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> I am not sure it has been tested -yet- in court, however I bet that if you
> start creating XML Namespaces beginning with the domains
You don't create namespaces, they all exist, and they are all the same.
Apart from the one property they have, which is a name.
But to avoid arguing with you over legalities, take
<x xmlns="data:.foo" />
I assume I'm allowed to use the data: scheme as much as anyone else.
The namespace in that example is data:,foo and the resource identified
by that string taken as a URI is the text "foo" which isn't a namespace.
> that they do not intend, much as you would consider it bad manners if I
> started portraying myself as "David Carlisle" to banks, or various
> government agencies etc.
May be bad manners but, depending on the country, it's legal as long as
not done with the intent to defraud. But more to the point bad manners
have nothing to do with it.
<x>XML is rubbish</x>
is not very polite about XML.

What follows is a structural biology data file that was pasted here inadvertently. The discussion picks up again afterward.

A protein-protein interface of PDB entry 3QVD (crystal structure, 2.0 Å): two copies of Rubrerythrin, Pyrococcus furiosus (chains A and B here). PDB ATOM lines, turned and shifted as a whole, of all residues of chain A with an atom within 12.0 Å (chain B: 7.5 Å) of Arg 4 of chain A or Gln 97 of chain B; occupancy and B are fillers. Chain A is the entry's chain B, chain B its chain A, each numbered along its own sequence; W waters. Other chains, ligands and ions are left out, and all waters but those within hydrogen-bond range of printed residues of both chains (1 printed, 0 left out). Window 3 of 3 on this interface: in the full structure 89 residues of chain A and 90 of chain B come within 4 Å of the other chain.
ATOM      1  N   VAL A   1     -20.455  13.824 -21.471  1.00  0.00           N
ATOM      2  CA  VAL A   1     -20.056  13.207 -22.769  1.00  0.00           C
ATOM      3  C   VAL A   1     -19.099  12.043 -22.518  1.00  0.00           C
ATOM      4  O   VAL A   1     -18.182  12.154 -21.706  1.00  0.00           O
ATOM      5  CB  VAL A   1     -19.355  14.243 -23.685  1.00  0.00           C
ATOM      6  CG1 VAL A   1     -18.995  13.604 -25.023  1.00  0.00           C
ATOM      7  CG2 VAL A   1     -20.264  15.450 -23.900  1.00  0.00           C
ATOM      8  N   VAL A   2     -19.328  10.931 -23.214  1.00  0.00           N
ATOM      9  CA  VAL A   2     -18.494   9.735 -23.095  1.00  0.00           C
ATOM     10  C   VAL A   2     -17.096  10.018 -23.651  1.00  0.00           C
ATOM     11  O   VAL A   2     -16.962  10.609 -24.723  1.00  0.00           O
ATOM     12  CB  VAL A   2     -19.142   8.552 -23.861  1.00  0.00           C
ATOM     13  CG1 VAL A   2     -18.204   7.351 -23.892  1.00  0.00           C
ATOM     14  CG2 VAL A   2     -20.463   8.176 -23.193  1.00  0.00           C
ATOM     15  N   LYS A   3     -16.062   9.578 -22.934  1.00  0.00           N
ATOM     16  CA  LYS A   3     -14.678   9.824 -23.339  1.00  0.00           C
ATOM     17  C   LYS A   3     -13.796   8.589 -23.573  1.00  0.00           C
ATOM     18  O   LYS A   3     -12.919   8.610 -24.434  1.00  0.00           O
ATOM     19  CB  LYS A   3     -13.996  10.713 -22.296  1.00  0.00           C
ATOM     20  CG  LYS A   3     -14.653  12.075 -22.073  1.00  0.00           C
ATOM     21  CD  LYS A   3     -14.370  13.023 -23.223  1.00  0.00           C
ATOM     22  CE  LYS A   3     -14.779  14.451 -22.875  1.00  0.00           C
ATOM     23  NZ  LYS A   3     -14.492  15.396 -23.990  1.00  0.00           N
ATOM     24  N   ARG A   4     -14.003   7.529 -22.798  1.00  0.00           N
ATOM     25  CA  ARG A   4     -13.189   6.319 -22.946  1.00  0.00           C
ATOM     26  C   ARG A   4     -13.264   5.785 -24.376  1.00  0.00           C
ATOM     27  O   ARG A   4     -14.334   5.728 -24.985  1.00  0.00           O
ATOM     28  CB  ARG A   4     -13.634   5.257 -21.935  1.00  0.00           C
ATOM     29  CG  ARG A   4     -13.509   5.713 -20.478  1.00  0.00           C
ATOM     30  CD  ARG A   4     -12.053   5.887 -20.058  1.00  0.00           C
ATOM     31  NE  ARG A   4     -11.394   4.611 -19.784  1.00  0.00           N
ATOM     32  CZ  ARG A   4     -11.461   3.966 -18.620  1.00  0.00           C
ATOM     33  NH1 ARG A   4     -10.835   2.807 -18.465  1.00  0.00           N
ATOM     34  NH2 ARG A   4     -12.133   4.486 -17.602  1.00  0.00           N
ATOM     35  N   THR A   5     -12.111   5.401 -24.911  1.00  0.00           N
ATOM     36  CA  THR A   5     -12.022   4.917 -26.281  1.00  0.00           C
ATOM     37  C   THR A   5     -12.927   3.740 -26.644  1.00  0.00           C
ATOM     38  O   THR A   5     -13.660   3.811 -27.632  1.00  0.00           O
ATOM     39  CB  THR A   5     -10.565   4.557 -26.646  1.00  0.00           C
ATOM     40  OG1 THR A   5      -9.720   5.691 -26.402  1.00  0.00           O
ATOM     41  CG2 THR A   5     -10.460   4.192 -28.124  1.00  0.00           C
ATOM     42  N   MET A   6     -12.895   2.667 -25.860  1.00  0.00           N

<x>XML is great</y>
is polite but not well formed.
The question is what is legal according to the specification.
> Yup, but if I don't sanction this, I can complain to various authorities
> that you are misrepresenting me. People take this seriously.
You can only complain to authorities if some law has been broken.
If that was a typo meant to refer to your namesake at
email@example.com (who we'll pretend exists)
then it is unlikely that any civil law has been broken.
the question though has any XML specification been broken.
I say no and the document I quoted last time is conforming and its
namespace name is your mailto URI. But if you don't like that
use the data: example above. Or if you don't like that use
my mailto: URI I assert that Ihave the right to use that, and I assert
that the resource identified by the URI is something to do with my
mailbox and not a namespace.
Issues of civil law only come up with flippant examples such as me
provocatively using a namespace name based on your name, but it is
trivial to come up with examples that avoid that. Just use _any_ URI
that you are allowed to use as a URI, and use it as a namespace name.
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